Resiliency: strong people, neighborhoods, economy and society
The 2019 Neighborhood Summit will look at how to build resilience in our community from the ground level up and to give participants practical examples and hands-on training for how resiliency is a foundational strategy to improve our community.
-------------Please review the information in the email. Speaker proposals will be evaluated on how they address resiliency. Please suggest where your session idea fits in the framework/tracks and, specifically, how it addresses one or more of the characteristics. ----------- Submit form below --------
We face many challenges: economic uncertainty, lack of affordable housing, inequality, climate changes, threats to institutions we rely on, generational change, changing migration patterns, and others. How do we respond? Plan? Adapt? Change is inevitable.
Building resiliency into our plans and systems builds neighborhoods and communities that can thrive and last. And it allows people in those places to live and work in a more productive, safe, and reliable way. To be resilient is to recognize the strength of a place’s culture, character, social structures, and local assets while creating systems and structures that anticipate and allow for change.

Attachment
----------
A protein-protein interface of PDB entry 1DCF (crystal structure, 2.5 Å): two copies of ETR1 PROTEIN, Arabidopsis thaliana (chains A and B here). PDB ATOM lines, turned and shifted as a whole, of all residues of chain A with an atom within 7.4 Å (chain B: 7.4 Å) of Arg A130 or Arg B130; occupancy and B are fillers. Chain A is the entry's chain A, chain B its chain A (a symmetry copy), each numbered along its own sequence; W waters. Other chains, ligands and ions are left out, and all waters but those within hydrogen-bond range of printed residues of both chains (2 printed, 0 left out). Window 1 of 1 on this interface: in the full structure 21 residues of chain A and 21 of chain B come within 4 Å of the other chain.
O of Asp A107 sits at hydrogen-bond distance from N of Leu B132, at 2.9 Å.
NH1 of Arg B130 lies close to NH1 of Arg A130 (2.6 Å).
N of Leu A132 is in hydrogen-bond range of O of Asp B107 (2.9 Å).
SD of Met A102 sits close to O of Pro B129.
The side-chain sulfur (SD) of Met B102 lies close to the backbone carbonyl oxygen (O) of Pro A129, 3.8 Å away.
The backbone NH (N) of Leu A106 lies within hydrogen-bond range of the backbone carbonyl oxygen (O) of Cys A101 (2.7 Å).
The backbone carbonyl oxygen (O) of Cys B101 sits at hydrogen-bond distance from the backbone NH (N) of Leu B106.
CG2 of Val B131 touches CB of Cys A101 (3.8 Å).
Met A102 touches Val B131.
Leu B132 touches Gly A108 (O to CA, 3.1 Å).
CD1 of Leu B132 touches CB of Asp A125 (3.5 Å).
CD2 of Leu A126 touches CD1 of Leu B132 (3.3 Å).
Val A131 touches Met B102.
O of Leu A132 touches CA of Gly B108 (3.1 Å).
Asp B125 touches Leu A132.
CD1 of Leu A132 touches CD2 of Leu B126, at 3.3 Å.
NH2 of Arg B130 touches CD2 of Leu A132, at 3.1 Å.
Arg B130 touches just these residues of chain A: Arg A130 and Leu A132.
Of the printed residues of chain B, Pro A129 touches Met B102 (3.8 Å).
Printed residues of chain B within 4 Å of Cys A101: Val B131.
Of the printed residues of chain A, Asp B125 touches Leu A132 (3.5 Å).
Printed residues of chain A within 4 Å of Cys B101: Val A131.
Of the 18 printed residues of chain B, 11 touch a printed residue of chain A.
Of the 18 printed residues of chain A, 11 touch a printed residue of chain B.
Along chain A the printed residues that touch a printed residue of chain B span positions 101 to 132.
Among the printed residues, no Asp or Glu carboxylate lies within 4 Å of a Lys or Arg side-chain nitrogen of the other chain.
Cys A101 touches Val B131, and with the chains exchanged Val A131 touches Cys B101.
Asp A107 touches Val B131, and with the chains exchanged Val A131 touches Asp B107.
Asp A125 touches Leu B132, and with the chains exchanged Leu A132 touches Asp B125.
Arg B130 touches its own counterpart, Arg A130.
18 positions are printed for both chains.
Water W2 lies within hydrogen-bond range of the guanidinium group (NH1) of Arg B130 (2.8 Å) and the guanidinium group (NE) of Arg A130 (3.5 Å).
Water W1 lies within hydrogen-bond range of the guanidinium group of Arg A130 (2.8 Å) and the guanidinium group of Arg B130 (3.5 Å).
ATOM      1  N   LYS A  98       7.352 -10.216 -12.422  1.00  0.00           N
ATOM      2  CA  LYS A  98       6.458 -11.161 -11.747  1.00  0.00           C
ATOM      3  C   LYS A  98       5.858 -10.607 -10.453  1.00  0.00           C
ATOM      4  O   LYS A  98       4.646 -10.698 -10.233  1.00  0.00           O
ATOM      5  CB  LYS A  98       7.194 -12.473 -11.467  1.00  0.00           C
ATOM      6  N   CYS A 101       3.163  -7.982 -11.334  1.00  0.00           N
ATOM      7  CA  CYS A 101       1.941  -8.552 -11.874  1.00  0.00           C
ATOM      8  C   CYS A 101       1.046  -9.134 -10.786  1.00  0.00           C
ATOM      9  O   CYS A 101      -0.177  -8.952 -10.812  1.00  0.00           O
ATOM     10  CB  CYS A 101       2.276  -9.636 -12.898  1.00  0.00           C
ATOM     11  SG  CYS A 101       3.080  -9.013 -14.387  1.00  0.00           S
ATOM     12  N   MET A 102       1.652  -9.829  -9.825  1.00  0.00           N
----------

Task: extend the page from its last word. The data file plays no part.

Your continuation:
Cities can’t be resilient on their own – while local government and institutions can be leaders in building resilience, the neighborhoods and people within the cities must be purposefully included - all working together as integral to success.
Framework • Health and Well-being• Economy and Society• Leadership and Strategies• Infrastructure and Environment
Characteristics of Resilient SystemsReflective:using past experience to inform future decisions
Resourceful: recognizing alternative ways to use resources
Inclusive: prioritize broad consultation to create a sense of shared ownership in decision making
Integrated: bring together a range of distinct systems and institutions
Robust: well-conceived, constructed, and managed systems
Redundant: spare capacity purposefully created to accommodate disruption
Flexible: willingness, ability to adopt alternative strategies in response to changing circumstances